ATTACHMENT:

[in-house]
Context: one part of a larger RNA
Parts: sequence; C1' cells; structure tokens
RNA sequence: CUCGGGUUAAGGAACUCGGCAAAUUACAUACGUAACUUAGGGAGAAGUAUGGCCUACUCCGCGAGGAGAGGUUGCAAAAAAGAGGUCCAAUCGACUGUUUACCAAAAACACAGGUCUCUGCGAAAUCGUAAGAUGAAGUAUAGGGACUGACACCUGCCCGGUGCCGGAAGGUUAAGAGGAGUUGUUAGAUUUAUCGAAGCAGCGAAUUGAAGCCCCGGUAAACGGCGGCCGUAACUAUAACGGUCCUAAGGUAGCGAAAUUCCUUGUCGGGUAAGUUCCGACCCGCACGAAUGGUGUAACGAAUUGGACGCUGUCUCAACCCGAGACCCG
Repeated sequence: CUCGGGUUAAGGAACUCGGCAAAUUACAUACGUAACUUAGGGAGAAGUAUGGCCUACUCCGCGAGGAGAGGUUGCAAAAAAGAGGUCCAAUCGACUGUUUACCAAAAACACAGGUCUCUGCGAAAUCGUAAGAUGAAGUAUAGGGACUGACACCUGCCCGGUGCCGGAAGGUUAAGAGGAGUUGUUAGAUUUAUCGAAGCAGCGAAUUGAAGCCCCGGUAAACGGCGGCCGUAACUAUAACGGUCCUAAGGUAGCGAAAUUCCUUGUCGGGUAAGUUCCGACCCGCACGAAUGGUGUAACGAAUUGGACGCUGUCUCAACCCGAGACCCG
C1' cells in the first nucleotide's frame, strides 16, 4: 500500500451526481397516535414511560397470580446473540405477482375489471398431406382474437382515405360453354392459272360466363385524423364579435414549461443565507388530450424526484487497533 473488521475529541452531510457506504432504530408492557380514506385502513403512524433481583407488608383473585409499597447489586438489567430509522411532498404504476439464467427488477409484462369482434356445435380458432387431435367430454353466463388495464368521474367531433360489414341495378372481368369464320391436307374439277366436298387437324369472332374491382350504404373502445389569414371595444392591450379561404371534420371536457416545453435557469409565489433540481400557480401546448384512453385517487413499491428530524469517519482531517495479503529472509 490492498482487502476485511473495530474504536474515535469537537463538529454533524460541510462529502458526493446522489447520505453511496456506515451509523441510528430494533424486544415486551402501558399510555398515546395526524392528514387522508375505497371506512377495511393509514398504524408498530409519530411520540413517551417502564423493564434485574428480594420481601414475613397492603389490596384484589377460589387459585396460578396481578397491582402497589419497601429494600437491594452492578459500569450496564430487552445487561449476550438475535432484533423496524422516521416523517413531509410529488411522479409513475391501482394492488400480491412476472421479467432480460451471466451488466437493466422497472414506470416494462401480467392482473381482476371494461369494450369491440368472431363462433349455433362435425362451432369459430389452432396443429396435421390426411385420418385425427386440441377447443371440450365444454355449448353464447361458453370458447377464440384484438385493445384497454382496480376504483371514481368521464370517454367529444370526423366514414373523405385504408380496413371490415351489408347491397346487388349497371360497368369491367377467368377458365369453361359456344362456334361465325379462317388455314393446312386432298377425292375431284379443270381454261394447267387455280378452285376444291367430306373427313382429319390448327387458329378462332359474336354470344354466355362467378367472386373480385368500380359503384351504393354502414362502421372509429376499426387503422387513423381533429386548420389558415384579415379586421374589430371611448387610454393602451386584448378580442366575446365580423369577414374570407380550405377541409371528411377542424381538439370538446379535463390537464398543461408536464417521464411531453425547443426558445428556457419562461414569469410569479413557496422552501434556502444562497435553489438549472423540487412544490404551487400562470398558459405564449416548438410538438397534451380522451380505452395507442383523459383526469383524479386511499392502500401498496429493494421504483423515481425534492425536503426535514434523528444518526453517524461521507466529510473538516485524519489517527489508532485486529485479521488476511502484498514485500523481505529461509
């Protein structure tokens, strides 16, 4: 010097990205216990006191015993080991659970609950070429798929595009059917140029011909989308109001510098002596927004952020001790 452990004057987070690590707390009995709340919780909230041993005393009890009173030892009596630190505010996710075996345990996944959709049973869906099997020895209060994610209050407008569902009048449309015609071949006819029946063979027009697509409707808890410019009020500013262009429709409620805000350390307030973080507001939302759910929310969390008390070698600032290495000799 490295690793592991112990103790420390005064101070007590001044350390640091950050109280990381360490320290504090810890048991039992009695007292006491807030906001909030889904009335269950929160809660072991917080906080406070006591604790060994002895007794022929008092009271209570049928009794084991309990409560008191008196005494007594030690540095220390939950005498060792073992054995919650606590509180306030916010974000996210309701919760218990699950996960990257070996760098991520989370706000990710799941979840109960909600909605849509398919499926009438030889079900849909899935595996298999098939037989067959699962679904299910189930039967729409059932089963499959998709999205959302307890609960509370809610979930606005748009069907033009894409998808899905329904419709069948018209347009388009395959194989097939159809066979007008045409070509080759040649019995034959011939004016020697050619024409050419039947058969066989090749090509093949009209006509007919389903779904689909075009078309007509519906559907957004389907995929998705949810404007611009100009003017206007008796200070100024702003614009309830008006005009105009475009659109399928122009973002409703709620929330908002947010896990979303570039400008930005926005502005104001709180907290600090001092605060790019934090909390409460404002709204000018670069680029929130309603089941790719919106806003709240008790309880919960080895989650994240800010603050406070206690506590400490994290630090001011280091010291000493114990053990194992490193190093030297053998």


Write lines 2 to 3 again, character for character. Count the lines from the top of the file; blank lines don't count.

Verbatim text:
Context: one part of a larger RNA
Parts: sequence; C1' cells; structure tokens